In the brief footage, which appears to have been recorded with night vision cameras, triangular or pyramid-shaped objects can be seen hovering above the deck of a Navy destroyer.

According to Corbell, the Pentagon has gone to great lengths to disavow any connection to the swarming UAVs.

“This was taken on deployment from the USS Russell,” Corbell told Mystery Wire. “It shows what they described as vehicles. And they made a great distinction. They made sure in this classified briefing, they made a great distinction that this is not something that we own either a black project, this is not something of a foreign military, that these were behaving in ways that we did not expect.

“And that they were you know shaped non aerodynamically,” he added. “Like pyramids, these are flying pyramids!”

The video, as well as a number of photos from the incident, have all been gathered by the Unidentified Aerial Phenomena Task Force, a group tasked with investigating encounters between the different service branches of the U.S. Armed Forces and a number of unidentified flying objects.

While officials have been baffled by the unknown flying objects, in recent years the Pentagon has been more vocal about past encounters, which they describe as having been frequent. Officials have also discouraged the use of the acronym “UFOs,” instead opting to describe them as unidentified aerial phenomena or UAPs.

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Prince Philip Joke About Reincarnating as Deadly Virus to ‘Solve Overpopulation’ Resurfaces

Elias Marat

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The Friday announcement of the death of Prince Philip elicited a range of reactions on social media, with some users eulogizing the late royal while others used the occasion to heap mockery upon the British monarchy.

However, others also shared an old quote from the Prince Philip where he bizarrely suggested that after he died, his wish would be that he is reincarnated as a deadly virus in order to help solve the so-called problem of overpopulation.

The decidedly anti-social quote was taken from a 2009 article published by The Guardian that listed out a number of controversial and generally distasteful quotes from the Queen’s husband on various subjects.

The full quote read: “In the event that I am reincarnated, I would like to return as a deadly virus, to contribute something to solving overpopulation.”

Tweeting a screenshot of the quote, user Riya said: “WHAT THE F*CK.”

While others replied to the misanthropic quote with a reference to the ongoing pandemic:

The Daily Express notes that the quote originates from a joking comment about deadly viruses that the prince made in a 1988 interview with Deutsche Press-Agentur. The quote was also widely shared during the initial outbreak of the novel coronavirus.

Buckingham Palace announced the death of Prince Philip, royal consort to Queen Elizabeth II, on Friday morning.

“It is with deep sorrow that Her Majesty The Queen announces the death of her beloved husband, His Royal Highness The Prince Philip, Duke of Edinburgh,” the announcement read. “His Royal Highness passed away peacefully this morning at Windsor Castle.”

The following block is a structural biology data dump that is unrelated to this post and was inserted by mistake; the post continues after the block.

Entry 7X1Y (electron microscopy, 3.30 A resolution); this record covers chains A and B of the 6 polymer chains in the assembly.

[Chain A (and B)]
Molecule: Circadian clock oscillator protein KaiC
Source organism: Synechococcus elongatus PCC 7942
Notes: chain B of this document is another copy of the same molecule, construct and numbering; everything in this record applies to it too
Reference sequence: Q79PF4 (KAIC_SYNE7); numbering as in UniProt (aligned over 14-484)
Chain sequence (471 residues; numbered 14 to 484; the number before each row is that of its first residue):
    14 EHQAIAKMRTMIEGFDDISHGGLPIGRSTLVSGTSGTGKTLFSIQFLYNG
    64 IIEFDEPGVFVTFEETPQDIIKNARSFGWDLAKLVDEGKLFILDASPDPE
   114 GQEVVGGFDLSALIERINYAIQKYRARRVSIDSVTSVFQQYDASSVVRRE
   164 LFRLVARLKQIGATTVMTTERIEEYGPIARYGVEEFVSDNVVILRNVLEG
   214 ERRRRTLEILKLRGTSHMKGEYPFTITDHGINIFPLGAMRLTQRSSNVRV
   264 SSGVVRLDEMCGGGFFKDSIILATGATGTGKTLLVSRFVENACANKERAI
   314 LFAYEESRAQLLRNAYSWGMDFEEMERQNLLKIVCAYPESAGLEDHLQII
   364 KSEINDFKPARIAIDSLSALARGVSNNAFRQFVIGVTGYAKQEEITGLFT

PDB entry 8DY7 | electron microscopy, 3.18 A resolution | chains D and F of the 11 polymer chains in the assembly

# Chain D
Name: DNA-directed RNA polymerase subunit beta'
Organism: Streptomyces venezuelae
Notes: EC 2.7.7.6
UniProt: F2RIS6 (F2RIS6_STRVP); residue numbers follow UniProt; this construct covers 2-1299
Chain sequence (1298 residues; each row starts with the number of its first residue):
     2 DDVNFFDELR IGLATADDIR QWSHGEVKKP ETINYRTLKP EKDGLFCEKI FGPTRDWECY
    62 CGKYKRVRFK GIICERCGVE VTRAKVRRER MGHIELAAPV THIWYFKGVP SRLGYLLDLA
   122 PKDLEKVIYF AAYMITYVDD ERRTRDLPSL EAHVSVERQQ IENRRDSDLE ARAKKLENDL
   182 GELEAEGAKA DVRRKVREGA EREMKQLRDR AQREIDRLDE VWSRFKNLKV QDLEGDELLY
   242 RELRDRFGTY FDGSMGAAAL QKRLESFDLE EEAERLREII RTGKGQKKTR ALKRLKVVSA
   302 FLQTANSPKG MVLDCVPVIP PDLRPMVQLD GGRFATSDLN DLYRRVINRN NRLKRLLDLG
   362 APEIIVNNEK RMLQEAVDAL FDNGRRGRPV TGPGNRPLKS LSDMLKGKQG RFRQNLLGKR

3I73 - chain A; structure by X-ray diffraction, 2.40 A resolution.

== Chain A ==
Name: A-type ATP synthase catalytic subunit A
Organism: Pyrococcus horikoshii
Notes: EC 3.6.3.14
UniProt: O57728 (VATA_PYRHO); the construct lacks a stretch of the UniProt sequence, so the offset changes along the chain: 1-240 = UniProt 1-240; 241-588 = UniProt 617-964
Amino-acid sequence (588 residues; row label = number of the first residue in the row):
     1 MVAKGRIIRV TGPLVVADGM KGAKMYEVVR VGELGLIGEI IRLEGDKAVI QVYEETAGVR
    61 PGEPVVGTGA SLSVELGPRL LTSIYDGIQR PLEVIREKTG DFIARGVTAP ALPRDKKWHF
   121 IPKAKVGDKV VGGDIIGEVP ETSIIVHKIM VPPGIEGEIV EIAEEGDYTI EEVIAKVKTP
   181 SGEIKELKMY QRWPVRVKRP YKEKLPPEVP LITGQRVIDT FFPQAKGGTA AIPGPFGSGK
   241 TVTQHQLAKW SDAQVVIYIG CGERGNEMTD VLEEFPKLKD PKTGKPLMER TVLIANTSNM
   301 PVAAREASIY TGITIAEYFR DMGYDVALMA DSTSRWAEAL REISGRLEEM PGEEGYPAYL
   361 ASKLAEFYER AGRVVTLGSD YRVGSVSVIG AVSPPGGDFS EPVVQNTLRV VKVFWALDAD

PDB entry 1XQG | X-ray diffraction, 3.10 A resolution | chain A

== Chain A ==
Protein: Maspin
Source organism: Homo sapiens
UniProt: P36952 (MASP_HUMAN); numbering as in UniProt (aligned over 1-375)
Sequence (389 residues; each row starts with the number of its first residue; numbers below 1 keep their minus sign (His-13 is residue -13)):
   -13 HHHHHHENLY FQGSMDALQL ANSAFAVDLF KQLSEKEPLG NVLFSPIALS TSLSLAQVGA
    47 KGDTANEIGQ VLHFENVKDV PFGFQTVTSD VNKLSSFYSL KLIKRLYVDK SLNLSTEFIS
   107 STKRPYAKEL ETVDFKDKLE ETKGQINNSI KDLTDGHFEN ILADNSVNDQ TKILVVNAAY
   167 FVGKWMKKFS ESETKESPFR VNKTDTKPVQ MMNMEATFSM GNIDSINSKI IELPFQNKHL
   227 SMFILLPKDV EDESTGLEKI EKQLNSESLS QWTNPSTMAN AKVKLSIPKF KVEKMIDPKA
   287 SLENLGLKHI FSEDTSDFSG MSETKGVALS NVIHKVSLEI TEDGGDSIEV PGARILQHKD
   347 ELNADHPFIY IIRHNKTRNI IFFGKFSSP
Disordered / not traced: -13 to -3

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Company Sells Sex Robot ‘Clones’ Of Dead Partners Using 3D-Modeling Technology

Elias Marat

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For many people who have lost their significant others, sex dolls have provided one way to ease the pain of grief and loneliness.

However, sex robot company Lux Botics is taking things one step further – by offering a clone of dead partners using state-of-the-art three-dimensional modeling.

With demand for sex dolls booming amid the ongoing pandemic and lockdowns across the world, Lux Botics is offering “ultra-realistic humanoids” to satisfy the carnal needs of the singles without any other recourse.

The company’s flagship “Adult Companion” model called Stephanie goes for USD $6,000 on the Lux Botics website.

The model includes speech control, facial recognition, a “hyper realistic eyes” option and even the option of implanted real hair, as well as limited AI capabilities.

However, the company also offers the option of creating a facsimile of a lost loved one.

The company can either create a 3D model through detailed modeling prior to it being printed in ultra-fine resolution, or it can rely on photos of the individual.

A mould would then be constructed based on the 3D model, complete with a robot skeleton. The robot is then painted and fitted with the lips, nails, eyebrows and other features the customer chooses.

“We can make robots that talk but we have not made robots that truly walk on their own,” Lux Botics co-founder Bjorn told Daily Star UK. “We hope to develop this in the near future. We can make a large number of body parts that can move in a realistic manner.”

While the company hasn’t yet created body doubles, Lux Botics is offering the choice to customers.

Since the start of the pandemic, people have been desperate to cope with the solitude of self-isolation and lockdown measures. While many have resorted to traditional measures like purchasing a pet or using dating apps, sex doll sales have also skyrocketed as people seek an emotional crutch.